Linking the two first pitches made for a major challenge for me. While the lower portion of the first 'real' pitch was a nice crack size for my hands, things got wider and wider and more flaring (Mmmm flares) after that. Combine this with my major suckage on cracks and my marginal physical conditioning for cracks and I arrived at the belay a puddle of ooze. I made sounds I didn't know I was capable of and for a moment thought I'd yack. I admit to using a knee to make the last move - Poor form!

From this belay stance, one just had to chimney some, the work a slightly overhanging crack to reach a fun traverse section around the corner. Once at the corner, it was much easier. Before that, not so much. I got in touch with many dark deep emotions during this period. At one point, I swore off climbing alltogether. Happily there wasn't another person within miles (except Dave and he couldn't hear me).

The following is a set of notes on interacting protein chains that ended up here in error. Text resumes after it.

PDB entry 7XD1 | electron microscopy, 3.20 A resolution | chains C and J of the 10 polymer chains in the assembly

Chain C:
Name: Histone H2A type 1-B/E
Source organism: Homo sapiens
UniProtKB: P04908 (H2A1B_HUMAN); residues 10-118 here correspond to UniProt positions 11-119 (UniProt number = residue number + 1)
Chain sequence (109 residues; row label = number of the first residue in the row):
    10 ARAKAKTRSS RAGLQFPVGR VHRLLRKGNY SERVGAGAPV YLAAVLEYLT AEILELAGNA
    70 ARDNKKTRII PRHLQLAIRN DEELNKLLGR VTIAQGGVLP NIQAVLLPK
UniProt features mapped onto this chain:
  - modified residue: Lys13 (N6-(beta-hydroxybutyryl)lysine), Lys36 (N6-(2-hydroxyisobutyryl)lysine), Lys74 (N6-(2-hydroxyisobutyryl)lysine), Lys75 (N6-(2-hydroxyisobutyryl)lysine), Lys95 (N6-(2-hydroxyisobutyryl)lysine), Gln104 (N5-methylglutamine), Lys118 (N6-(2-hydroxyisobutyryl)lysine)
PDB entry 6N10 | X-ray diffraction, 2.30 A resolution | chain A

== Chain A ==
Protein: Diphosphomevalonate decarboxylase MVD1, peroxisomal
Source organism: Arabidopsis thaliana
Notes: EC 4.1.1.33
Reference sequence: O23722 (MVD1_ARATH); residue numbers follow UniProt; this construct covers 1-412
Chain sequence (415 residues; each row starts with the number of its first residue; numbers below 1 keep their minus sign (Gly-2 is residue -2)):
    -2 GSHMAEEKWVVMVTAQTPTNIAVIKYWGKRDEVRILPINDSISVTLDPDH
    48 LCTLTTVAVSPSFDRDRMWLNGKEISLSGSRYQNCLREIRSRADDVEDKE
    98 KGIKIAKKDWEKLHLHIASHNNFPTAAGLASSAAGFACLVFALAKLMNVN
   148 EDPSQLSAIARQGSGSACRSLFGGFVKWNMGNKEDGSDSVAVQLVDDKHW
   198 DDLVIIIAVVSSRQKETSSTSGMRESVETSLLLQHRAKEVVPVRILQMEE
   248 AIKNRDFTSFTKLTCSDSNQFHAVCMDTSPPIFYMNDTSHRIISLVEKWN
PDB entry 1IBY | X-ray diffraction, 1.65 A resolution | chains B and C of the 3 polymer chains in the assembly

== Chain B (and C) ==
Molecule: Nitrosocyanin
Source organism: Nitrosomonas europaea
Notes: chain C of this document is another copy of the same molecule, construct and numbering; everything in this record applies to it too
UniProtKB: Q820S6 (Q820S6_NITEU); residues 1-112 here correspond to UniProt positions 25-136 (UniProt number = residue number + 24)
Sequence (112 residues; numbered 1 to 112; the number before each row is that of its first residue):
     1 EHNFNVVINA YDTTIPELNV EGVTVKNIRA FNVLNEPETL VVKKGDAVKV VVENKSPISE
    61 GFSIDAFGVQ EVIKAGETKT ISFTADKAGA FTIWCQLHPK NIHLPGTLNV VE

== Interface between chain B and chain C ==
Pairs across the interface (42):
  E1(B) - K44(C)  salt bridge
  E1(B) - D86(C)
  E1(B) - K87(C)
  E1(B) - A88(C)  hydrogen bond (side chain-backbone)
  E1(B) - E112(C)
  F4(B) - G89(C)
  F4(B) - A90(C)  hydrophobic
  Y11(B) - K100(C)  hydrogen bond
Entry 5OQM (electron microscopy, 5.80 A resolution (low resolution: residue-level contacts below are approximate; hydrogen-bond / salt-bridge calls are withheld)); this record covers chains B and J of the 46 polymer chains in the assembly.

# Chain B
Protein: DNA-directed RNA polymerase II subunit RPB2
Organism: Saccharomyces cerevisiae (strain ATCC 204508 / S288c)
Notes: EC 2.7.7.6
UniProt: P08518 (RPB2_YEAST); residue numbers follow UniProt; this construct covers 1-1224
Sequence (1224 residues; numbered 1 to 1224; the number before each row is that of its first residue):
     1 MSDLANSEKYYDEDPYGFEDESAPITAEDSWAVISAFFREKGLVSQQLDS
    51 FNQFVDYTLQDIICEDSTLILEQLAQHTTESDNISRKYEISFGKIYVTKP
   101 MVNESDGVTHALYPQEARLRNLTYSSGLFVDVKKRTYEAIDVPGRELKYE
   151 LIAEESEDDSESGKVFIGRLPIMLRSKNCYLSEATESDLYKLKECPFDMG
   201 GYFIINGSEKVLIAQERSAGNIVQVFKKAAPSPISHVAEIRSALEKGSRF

I finally clawed my way to the top of this pitch and plopped down. The final pitch was an aid ladder (or SUPER hard slab - bleck). We climbed this portion to reach the summit. While here, we snacked, signed the register and enjoyed the views. Dave entered some slander into the register next to his friend's names. If you summitted there before we did, you need to get back to the top and return the favor!

All that remained was to take some photos. See our car WAAAAAY down there on the road? Then we rapped our and hiked out.

Once to the car, we headed toward a wacky little town called Pine and stopped at the local tavern to split a beer. I find many little towns have really confusing signage. This one was no exception.